The wind was literally pushing us upstream. The hikes and rapids and routine and even the night-float were all behind us, but the Grand Canyon wasn’t going to let us go so easily. Like all else on the River, we were going to have to work for it. It was only right.
I took the oars, spun the boat around, and began a long, deliberate pull. I got into a steady rhythm of pulling on the oars with my whole body, with every inch and nerve-ending of my being.
It was a final, glorious sprint for the finish. I truly enjoyed myself in this moment. The endorphins of a runner’s high kicked in, and all my senses withdrew into its cadence. All else was drowned by the sound of the wind. All the oarsmen seemed to have submitted themselves in begrudging solitude to the climactic task at hand.
We closed in on Pearce Ferry. I felt a strange, homely sort of reassurance at the sight of my car parked there in the distant desert, at the end of the Grand Canyon.
Doug brought his boat into shore.
We stepped onto the beach. The wind still howled.
A truck with two representatives from our outfitter were there to meet us. It wasn’t so much their cleanliness as their concentrated, focused demeanor that shocked me. Their faces held the look of the everyday world, the 9-5, forty hours a week world. They were there to get us de-rigged… the sooner, the better, and on to the next item on the to-do list.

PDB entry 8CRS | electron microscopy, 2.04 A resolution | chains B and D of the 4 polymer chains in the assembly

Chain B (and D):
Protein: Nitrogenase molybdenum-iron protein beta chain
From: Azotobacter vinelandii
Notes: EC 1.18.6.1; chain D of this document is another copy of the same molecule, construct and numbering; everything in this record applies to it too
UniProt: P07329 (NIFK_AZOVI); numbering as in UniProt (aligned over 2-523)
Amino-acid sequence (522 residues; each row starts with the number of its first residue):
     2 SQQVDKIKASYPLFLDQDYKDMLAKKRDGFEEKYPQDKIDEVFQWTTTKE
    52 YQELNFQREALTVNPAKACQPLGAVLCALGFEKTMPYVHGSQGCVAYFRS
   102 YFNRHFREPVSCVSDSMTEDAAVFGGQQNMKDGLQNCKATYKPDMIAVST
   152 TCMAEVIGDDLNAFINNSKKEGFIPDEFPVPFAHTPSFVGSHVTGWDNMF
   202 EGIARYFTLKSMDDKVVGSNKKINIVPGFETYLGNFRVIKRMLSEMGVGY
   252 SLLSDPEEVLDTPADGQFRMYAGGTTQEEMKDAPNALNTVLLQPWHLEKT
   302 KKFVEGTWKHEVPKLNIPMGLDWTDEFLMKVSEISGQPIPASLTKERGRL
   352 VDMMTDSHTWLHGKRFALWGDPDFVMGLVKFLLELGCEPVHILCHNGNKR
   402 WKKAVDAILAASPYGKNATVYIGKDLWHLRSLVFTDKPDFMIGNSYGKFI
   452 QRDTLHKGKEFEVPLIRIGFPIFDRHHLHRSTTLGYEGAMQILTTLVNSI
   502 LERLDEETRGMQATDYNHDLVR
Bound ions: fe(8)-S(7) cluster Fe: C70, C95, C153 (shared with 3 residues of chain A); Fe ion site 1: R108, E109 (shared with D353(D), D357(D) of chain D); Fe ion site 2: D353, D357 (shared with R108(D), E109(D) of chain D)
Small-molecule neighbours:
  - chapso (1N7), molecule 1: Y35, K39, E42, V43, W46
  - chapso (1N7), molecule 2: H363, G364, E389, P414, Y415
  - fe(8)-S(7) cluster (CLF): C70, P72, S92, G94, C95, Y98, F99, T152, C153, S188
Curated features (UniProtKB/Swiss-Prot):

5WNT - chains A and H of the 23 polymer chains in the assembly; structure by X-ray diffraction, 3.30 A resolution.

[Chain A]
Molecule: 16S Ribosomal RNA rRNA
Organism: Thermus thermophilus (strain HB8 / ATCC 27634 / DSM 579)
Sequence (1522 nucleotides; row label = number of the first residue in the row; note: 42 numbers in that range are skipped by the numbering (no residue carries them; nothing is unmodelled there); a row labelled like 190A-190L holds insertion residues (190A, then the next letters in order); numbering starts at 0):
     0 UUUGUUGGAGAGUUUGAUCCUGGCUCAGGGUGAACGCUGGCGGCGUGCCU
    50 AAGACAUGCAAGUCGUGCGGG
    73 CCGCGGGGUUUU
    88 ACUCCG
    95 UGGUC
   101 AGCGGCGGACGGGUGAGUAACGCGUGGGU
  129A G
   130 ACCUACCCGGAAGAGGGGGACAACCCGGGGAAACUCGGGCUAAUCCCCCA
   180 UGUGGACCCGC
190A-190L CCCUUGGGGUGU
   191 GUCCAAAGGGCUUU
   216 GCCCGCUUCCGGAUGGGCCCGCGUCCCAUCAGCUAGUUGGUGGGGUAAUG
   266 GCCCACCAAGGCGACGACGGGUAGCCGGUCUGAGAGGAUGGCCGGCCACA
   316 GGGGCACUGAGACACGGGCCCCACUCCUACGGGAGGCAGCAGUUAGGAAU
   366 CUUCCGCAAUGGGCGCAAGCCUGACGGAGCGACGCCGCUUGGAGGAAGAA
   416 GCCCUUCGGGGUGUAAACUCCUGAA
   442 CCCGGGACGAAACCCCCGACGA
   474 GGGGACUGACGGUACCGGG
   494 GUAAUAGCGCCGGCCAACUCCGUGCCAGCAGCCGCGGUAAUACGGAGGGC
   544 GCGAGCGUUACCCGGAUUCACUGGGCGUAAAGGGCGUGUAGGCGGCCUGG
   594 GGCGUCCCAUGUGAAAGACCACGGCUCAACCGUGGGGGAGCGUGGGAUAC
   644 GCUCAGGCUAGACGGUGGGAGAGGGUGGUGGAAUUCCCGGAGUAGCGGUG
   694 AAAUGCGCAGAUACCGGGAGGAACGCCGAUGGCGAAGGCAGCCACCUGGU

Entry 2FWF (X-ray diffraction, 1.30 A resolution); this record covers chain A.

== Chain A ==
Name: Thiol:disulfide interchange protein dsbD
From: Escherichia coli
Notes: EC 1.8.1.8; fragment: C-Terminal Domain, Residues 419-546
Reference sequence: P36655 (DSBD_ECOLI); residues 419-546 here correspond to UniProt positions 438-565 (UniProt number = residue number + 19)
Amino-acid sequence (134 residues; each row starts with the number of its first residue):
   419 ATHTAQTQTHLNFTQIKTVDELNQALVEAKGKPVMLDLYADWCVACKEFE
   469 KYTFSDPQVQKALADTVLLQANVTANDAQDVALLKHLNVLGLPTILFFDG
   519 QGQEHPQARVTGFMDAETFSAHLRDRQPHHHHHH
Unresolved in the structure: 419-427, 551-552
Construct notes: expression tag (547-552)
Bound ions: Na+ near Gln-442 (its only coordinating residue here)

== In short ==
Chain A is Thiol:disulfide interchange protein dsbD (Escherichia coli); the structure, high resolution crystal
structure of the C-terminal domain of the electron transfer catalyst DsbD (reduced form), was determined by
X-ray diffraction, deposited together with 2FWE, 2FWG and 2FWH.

photo by Doug Nering
So there was the flurry of dismantling the rafts and loading the truck. Then Jackie and I loaded our personal gear into the car, and it was done.
We made our rounds of goodbyes, and there was nothing left but to go.
It was a long night, after all, and I feel as though I wasn’t the only one at this time to be looking forward. There had been all the sunny, sandy, free days on the water to imagine all I wanted to do next. I was ready.
We were driving for less than thirty minutes when a steady rain began to hit the windshield.
~ The End ~